The Angkar - the 'organization' - in true Orwellian style, dictated who would marry.

Choice was non-existent and those who refused went missing or were sent to an "education"

camp.

Not so, says Nuon Chea. At that time everyone joined together to build the economy

and improve the conditions of life in Cambodia after the long war of the early 1970s.

One guest, a former KR soldier, tells the Post how he remembers it: "During

my life under Democratic Kampuchea I saw numerous couples getting married at the

same event. That [style of mass wedding] is in contrast to the traditional way,"

he says. "I feel happier now, because the idea of many grooms and brides getting

married at one wedding ceremony no longer exists."

The former Brother Number Two says he has learned much listening to Radio Free Asia

and BBC broadcasts. His knowledge of world politics and economics has improved, he

says, and he supports the Cambodian government's decision to integrate into the world

economy.

He says he is still keen to learn more about the global economy. Politics, though,

holds less interest.

"I think that economics is very important," he says. "I advised my

daughter before her marriage to build a strong economic base at home and to love

each other. Then there will be no dispute in the family."

Nuon Chea's new son-in-law, Ke Sokleap, is the bodyguard for the governor of Pailin,

Y Chhien, who was himself once Pol Pot's bodyguard. Sokleap is also an up-and-coming

businessman in the region.

Nuon Chea supports the government's efforts to join the regional trade grouping and

the World Trade Organization.

"We cannot live in isolation," says the former communist turned ultra-Maoist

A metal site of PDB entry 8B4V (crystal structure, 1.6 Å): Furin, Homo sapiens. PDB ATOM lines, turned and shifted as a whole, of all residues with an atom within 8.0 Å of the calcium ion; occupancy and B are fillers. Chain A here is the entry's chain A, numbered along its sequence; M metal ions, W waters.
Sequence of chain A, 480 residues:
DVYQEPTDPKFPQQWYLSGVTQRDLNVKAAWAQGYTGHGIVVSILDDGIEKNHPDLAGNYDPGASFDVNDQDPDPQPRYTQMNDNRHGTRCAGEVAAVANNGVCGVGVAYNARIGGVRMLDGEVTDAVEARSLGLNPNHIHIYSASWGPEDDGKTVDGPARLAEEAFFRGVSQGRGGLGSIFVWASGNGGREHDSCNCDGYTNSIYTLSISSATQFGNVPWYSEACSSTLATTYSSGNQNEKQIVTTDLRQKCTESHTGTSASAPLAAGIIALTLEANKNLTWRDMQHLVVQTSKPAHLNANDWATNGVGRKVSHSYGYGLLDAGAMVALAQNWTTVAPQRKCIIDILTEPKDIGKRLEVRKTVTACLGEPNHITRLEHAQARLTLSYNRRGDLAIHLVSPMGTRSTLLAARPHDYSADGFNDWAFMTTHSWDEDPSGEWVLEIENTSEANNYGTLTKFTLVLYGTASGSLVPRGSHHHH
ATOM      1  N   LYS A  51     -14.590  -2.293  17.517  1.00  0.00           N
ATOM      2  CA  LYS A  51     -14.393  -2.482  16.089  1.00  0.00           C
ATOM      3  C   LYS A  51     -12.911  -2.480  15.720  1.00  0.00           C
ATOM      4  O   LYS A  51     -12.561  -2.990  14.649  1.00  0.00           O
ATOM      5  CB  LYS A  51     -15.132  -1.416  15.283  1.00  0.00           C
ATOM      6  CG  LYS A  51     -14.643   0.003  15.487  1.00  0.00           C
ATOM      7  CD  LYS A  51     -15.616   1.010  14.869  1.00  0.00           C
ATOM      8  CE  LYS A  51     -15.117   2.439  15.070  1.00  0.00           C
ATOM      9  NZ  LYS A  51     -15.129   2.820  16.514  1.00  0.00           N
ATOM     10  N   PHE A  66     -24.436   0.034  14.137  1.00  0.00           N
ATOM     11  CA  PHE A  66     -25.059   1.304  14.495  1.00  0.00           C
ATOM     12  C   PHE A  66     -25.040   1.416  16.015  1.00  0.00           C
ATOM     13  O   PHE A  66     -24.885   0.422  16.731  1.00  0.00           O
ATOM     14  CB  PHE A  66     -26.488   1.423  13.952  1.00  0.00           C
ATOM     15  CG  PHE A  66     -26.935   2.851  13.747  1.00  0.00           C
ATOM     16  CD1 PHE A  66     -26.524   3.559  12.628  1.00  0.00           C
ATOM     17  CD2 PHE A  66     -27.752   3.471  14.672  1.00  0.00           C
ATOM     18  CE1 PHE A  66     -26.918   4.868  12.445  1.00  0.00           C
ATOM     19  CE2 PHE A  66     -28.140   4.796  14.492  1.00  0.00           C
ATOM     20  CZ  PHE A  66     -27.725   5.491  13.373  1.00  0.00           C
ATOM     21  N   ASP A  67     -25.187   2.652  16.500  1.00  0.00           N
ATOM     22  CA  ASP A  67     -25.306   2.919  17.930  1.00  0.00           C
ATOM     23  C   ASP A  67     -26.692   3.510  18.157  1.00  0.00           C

of the capitalist world order.

He has never clarified who besides Pol Pot was responsible for the killings, but

he did tell the Post in August, 2001 that he felt pained by the outsiders who killed

his people.

"When I was growing up, I saw my nation had no independence," says Nuon

Chea. "Khmers were the slaves of France [the former colonial power]. When they

studied abroad, they copied a poor image - they never learned about the problems

of these foreign countries, but instead copied what they saw and transplanted that

to Cambodia. That increased discrimination between rich and poor."

He still rails against France, China, Thailand and of course Vietnam, all of whom

he says look down on Khmer culture and are trying to destroy the country.

As for the big question, the Khmer Rouge tribunal, both Nuon Chea and his wife Ly

Kimseng, say it was the UN's right to withdraw from the tribunal. Both say they are

ready to stand trial, and that is the government's decision to make.

Kimseng, who cooked for the top KR leaders, blames Pol Pot for the deaths of around

1.7 million Cambodians between 1975-79, and says the Vietnamese killed just as many

when they occupied the country after that. Other than Vietnamese agents, the CIA

and KGB should also take responsibility for the deaths.

"As for the matter of UN participation," says Nuon Chea, "that is

their right. For me, I like to keep quiet these days, because I am old now and have

illnesses."

Back at the party, the bride and groom spent two hours welcoming the guests as they

entered the room. Around 6pm, Nuon Chea was helped into the room. After visiting

each table and greeting guests, he sat at his table for a few minutes, then left

for home without eating.